SB 0768 - Criminal Law - Victims of Child Sex Trafficking - Safe Harbor and Service Response

SB 0768 - Criminal Law - Victims of Child Sex Trafficking - Safe Harbor and Service Response

Position: Support

Committee: Senate Judicial Proceedings

The Maryland Catholic Conference represents the mutual public-policy interests of the three (arch)dioceses serving Maryland, including the Archdiocese of Baltimore, the Archdiocese of Washington, and the Diocese of Wilmington.  We offer this testimony in support of Senate Bill 768.

Senate Bill 768 would extend the protections available to child sex trafficking victims first established by the Child Sex Trafficking Screening and Services Act of 2019 by providing an exit ramp out of the juvenile legal system for child sex trafficking victims charged with prostitution and other related crimes.  We support this bill because it protects, instead of criminalizes, children who are victims of human trafficking, and provides them with the specialized services they so desperately need.

As Pope Francis reminds us: “Human trafficking is an open wound on the body of contemporary society, a scourge upon the body of Christ ... It is a crime against humanity.”   

While Maryland holds itself out as a leader in the fight against child sex trafficking, it continues to lag behind the rest of the country in its response to this horrific crime. While identification of minor victims has grown steadily each year in response to expanded training and awareness efforts throughout the state, Maryland ranks behind forty-two other states, plus the District of Columbia, in their legal response to child sex trafficking.[1]  In fact, Maryland not only received an “F” from Shared Hope International on the effectiveness of its victim protection laws in their 2021 annual review but was also ranked in the bottom 10 states for treatment of child victims of sex trafficking nationwide.[2]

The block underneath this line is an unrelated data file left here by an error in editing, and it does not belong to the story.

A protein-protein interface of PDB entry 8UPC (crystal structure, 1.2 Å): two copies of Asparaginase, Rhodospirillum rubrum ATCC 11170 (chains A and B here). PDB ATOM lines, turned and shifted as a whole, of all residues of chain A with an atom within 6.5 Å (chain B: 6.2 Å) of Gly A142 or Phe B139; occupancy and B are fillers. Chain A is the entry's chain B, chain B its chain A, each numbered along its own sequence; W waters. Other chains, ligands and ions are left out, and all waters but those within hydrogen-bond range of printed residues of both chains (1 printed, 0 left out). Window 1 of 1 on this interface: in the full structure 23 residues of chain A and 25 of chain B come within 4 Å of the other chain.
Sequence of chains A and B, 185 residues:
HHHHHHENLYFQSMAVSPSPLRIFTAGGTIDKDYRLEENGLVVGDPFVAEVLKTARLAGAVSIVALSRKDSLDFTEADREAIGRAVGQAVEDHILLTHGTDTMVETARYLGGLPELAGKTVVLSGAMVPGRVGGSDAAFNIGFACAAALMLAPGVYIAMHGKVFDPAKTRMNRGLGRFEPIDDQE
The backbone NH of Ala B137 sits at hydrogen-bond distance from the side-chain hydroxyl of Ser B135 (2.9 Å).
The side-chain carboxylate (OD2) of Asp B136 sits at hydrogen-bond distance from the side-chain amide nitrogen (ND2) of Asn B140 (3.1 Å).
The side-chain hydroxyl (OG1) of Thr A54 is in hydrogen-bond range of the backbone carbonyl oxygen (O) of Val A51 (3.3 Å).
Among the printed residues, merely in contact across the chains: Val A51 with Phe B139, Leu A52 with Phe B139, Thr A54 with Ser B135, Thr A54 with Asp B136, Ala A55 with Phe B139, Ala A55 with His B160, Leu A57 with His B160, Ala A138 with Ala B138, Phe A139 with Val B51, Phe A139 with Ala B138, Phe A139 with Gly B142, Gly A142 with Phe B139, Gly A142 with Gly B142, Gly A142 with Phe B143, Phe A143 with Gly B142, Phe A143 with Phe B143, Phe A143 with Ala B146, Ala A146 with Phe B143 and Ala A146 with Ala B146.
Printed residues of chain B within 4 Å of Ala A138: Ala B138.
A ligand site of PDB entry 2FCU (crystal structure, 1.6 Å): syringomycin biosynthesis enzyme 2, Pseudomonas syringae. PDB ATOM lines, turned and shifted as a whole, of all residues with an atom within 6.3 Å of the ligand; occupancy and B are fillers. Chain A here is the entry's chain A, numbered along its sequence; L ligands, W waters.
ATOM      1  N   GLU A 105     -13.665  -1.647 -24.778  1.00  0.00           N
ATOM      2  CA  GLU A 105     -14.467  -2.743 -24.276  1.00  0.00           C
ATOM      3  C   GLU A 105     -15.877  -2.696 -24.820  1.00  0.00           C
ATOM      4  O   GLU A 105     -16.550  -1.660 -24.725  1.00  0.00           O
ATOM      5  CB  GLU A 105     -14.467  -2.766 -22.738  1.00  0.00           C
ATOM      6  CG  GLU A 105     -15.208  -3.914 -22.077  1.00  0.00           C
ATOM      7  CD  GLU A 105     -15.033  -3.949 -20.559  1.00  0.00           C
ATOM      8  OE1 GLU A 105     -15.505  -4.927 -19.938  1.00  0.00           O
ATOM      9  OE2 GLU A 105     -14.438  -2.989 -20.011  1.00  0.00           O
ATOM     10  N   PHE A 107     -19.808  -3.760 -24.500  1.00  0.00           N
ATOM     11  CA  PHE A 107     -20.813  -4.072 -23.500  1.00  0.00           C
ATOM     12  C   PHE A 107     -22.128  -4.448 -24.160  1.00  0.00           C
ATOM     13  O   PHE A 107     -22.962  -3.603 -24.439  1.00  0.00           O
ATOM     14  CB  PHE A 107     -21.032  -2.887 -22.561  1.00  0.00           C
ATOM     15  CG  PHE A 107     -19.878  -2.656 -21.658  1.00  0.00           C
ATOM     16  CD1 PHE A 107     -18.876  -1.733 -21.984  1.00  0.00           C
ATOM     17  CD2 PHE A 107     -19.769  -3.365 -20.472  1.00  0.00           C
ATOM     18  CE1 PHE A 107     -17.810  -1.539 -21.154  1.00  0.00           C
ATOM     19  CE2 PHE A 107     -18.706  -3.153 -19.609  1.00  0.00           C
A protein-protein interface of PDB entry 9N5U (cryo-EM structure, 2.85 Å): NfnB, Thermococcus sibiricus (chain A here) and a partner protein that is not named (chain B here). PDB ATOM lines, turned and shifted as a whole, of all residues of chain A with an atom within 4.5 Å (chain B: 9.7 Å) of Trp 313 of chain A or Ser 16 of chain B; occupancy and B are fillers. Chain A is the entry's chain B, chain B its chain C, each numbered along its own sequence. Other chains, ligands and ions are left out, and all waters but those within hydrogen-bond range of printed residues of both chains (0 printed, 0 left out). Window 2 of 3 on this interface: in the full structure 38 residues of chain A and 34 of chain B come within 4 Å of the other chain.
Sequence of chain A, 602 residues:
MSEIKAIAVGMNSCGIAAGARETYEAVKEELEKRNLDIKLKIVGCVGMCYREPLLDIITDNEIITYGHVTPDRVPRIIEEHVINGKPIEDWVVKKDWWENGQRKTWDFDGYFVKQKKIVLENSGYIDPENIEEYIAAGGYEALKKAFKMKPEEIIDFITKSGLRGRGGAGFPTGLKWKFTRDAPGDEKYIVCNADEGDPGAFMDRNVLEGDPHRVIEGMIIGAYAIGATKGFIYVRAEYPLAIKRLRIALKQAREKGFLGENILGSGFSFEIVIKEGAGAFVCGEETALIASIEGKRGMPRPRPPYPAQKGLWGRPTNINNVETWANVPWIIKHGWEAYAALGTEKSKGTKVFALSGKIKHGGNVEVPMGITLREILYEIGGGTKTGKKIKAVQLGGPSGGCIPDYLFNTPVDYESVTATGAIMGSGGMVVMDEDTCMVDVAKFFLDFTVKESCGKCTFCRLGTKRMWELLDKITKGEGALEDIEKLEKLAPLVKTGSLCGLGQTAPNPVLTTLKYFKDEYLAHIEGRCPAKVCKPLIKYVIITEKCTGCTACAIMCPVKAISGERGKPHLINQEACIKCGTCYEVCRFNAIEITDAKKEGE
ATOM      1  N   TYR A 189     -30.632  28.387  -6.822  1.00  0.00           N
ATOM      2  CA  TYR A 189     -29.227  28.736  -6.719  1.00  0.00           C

At present in Maryland, trafficked minors can still be incarcerated for prostitution and related crimes, including status offenses that stem from their victimization like truancy and running away, as well as crimes that are common to street survival like trespassing, 4th degree burglary, and drug possession.[3] 

Furthermore, while Maryland finally began offering trafficked  minors access to specialized services responsive to the unique trauma that is associated with this type of victimization back in 2019,[4] this protective response does not extend to youth who are incarcerated for actions stemming from their trafficking experience.  As a result, trafficked minors continue to languish behind bars, with the isolation, stigma, and psychological trauma that was once caused by their trafficking experience now being perpetuated by the very systems that were supposed to protect them.

Maryland’s trafficked youth deserve better.  It is beyond time for Maryland to move from incarceration to protection by providing a process by which minor victims are shielded from prosecution for acts that stem from their own victimization, and instead provided with the victim-centered, trauma-informed services they need to recover from their trafficking experience.

For these reasons, we urge a favorable report on Senate Bill 768.


[1] Shared Hope International, Report Cards on Child & Youth Sex Trafficking: 2021 Toolkit 40-43 (2021),

[2] Id.

[3] Shared Hope International, Report Cards on Child & Youth Sex Trafficking: Analysis Report Maryland 6-7 (2021),

[4] MD. Code Ann., Fam. Law § 5-704.4 (West, 2020).